CAD as CAD can

Rinckside 2011; 22,9: 17-18.

 wo years ago my banker told me, beaming with joy, that his bank had helped a medical company go public and that he had bought some shares for me. "I have seen what they are doing, it's just fantastic: computer-aided detection and computer-aided diagnosis."

He was hardly stoppable on the phone when he explained to me what CAD can do and what the newcomer to the stock exchange will do: assisting any kind of doctor or paramedic in the interpretation of digital images, including CT, MRI, and PET. Like a pro, he talked about image processing, artificial in­tel­li­gence, mam­mo­graphy, me­di­cal screening, and lung cancer. And they had something, some completely new technology, that nobody else had.

"After several years doing re­search in auto­mated in­for­ma­tion ex­trac­tion from MR images, others and I had come to the conclusion that such methods are unreliable in clinical routine. A break­through would be good …"

They must have invented something I didn't know about, I thought. I hadn't followed closely the development of CAD for 15 years. After several years doing research in automated information extraction from MR images, others and I had come to the conclusion that such methods are unreliable in clinical routine. A break­through would be good for the new com­pany — and hope­fully good for me too.

spaceholder red600   Some nights ago, I stumbled across an interesting and entertaining software program on the Internet. It was also a kind of computer-assisted diagnosis, created by Dmi­try Chest­nykh, a 28-year-old Russian software programmer [1].

The algorithms of the program analyze the writing styles of people and ascribe them to an author. Works from 50 of the main authors of the English language have been fed into the system and can be compared to text samples. I tried it.

First, I typed in part of a column I had writ­ten last year. I received a diagnosis: "You write like H.P. Love­craft." I had never heard of Love­craft, but found out that he was an American author of fantastic and macabre shorts stories, and master of the Gothic tale of terror. It's an interesting description, and it challenged me.

Copy and paste is easy. So I pasted more columns into the "How do I write?" form. The re­spon­ses changed from Lovec­raft to Arthur C. Clarke, back and forth. Clarke was another science fiction writer. Then I copied and pasted two pages of Ernest Hemingway's prose from his story "A clean and well-lighted place." It was written like Ernest He­ming­way. I tried He­ming­way again; he was now writ­ing like James Joyce.

Joseph Conrad writes like Agatha Christie, Agatha Christie writes like Isaac Asimov or per­haps H.P. Love­craft. Henry Wads­worth Long­fellow's poem "A Psalm of Life" was writ­ten in the style of Char­les Dickens.

I got more curious and pasted one of my columns translated into Russian in Cy­ril­lic into the form. In Rus­sian, I write in the style of Doug­las Adams, who was British. Per­so­nal­ly, I don't believe that I write sci­ence fict­ion or hor­ror columns. Some of them might be pa­rab­les.

The computer-assisted diagnostic program for li­te­ra­ture works at random.

spaceholder red600   CAD in mam­mo­graphy, however, does not work at random. In a study pub­li­shed some weeks ago, Dr. Joshua J. Fen­ton of the Uni­ver­si­ty of Ca­li­for­nia, Davis, and col­leagues, ana­lyzed data from more than 1.6 million film-screen­ing mam­mo­grams carried out between 1998 and 2006. They found: "CAD use during film-screen screen­ing mam­mo­graphy in the Uni­ted Sta­tes is asso­ciated with de­creas­ed spe­ci­fi­ci­ty but not with im­prove­ment in the de­tec­tion rate or pro­gnos­tic cha­ra­cte­ri­stics of in­va­sive breast cancer [2]."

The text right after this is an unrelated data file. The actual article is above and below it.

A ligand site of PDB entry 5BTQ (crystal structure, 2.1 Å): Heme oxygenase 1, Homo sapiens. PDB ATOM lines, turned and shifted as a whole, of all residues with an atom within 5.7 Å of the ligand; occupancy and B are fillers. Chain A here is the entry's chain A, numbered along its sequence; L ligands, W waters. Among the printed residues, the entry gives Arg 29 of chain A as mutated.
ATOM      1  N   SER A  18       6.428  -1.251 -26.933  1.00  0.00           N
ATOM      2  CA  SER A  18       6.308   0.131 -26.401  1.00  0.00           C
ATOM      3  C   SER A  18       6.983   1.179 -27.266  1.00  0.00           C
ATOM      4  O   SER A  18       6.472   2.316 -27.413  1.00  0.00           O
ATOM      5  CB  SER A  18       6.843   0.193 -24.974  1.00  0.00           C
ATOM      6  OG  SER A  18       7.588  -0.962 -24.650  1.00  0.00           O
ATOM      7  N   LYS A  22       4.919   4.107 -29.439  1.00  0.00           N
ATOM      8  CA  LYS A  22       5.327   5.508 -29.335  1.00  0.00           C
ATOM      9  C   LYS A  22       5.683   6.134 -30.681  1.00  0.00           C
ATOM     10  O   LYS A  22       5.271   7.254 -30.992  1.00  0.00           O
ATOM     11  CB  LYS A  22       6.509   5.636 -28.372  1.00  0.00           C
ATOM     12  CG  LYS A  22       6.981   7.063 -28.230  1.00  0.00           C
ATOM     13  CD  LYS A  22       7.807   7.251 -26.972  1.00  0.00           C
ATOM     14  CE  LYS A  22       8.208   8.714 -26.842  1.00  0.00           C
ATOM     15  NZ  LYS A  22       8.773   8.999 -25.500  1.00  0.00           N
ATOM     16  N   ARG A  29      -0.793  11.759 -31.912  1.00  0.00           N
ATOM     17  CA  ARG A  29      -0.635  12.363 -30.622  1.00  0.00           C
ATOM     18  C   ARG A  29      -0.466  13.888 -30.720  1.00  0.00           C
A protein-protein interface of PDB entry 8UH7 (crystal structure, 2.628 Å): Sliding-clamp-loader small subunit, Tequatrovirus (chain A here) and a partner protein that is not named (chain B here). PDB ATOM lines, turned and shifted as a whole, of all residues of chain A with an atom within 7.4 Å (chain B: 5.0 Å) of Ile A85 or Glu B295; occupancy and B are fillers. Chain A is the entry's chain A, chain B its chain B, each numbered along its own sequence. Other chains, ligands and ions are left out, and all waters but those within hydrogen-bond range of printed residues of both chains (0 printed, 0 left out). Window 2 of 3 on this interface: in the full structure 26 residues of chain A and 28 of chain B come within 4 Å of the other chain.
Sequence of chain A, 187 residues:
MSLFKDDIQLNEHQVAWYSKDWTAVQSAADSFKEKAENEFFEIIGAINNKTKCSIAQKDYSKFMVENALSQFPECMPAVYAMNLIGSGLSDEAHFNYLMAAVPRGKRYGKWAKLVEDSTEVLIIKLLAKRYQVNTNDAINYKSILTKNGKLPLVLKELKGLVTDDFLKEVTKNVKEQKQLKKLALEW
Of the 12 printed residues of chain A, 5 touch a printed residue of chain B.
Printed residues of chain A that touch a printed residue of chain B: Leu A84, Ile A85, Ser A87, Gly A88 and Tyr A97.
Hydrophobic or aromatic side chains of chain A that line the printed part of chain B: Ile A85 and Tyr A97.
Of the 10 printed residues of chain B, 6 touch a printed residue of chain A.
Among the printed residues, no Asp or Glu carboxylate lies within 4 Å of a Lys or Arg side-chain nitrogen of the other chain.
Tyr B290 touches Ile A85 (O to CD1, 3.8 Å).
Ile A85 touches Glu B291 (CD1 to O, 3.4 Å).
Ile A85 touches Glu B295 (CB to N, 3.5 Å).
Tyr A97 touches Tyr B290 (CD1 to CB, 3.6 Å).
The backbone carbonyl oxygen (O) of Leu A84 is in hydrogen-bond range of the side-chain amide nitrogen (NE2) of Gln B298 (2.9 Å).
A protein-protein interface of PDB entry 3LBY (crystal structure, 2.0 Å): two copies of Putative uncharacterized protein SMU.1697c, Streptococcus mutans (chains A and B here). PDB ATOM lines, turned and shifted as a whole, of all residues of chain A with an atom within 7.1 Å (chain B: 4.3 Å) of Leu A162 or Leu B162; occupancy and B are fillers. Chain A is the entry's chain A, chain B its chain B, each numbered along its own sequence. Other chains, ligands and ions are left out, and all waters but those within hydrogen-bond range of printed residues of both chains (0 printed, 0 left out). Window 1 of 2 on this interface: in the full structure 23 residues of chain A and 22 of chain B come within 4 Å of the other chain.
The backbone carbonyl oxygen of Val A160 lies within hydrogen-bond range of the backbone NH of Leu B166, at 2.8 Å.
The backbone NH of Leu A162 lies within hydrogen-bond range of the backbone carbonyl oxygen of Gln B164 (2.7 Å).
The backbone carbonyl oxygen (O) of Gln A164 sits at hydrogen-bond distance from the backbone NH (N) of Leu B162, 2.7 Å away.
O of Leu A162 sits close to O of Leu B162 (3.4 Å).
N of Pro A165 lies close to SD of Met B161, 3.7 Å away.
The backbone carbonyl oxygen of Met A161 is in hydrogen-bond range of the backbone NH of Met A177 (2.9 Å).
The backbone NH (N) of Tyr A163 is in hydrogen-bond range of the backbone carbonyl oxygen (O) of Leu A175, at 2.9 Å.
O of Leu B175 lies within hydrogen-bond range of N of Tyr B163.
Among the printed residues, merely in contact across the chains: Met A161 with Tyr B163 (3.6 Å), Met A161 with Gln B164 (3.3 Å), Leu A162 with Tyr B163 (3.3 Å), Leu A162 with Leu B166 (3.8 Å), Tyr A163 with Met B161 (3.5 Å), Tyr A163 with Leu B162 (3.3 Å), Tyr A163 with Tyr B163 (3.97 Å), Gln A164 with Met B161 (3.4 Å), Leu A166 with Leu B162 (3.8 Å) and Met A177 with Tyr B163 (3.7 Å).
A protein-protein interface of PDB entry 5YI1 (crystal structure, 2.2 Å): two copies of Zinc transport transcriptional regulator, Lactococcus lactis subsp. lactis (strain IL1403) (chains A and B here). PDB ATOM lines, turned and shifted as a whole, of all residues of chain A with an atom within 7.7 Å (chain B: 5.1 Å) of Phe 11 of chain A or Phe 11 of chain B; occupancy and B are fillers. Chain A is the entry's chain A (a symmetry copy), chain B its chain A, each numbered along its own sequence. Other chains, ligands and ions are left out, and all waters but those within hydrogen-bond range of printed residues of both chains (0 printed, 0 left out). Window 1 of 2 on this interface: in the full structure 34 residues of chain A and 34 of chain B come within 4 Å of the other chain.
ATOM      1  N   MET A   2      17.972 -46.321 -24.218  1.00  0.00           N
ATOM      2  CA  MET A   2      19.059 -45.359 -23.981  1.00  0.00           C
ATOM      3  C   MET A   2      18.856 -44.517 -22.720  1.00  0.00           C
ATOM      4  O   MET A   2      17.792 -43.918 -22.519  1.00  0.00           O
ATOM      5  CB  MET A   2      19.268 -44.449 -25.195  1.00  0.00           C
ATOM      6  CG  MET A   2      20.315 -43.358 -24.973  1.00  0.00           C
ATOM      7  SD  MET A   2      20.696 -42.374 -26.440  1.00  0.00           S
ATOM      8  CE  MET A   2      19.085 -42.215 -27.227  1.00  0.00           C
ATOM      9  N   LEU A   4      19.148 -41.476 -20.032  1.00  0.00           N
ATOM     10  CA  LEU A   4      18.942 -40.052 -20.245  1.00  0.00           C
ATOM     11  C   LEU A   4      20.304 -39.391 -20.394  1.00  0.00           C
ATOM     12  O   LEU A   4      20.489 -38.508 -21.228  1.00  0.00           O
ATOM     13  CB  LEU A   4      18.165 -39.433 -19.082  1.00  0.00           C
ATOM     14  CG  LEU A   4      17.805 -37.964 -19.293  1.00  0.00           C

An accompanying editorial published in the same issue of the Journal of the National Cancer Institute is worthwhile reading — for me it is the paper of the month [3]. It's "CAD as CAD can." The author, Dr. Donald A. Berry from the M.D. Anderson Cancer Center in Houston, sums up as follows:

"An argument for the use of CAD with film or digital mam­mo­grams is that it will get better over time. Fine. Re­searchers and devi­ce com­pa­nies should work to make the soft­ware ever better. But this should happen in an ex­peri­men­tal sett­ing and not while expos­ing mil­lions of women to a tech­no­logy that may be more harm­ful than it is bene­fi­cial."

spaceholder red600   When I recently checked my share port­folio, the value of the CAD com­pany had dropped from 50 euros (around $70 U.S.) to 3 euros (around $4 U.S.). "Their pro­grams seem not exact­ly to work as thought," my ban­ker told me. "It's a write-off." Indeed.


1. Chestnykh D. I write like. http://iwl.me. Accessed 14 September 2011.
2. Fenton JJ, Abraham L, Taplin SH, et al. Effectiveness of computer-aided detection in community mammography practice. J Natl Cancer Inst. 2011; 103(15): 1152-1161.
3. Berry DA. Computer-assisted detection and screening mammography: Where's the beef? J Natl Cancer Inst. 2011; 103(15): 1139-1141.

Citation: Rinck PA. CAD as CAD can. Rinckside 2011; 22,9: 17-18.

A digest version of this column was published as:
Rinck PA. CAD as CAD can.
Aunt Minnie Europe. Maverinck. 19 September 2011.

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The Author

Rinck is my last name, and a rink is an area in which a com­bat or con­test takes place, rink­side means “by the rink”; in a double mean­ing “Rinck­side” means the page by Rinck.

Sometimes I could also imagine “Rinck­sighs”, “Rinck­sights”, or “Rinck­sites” ... More


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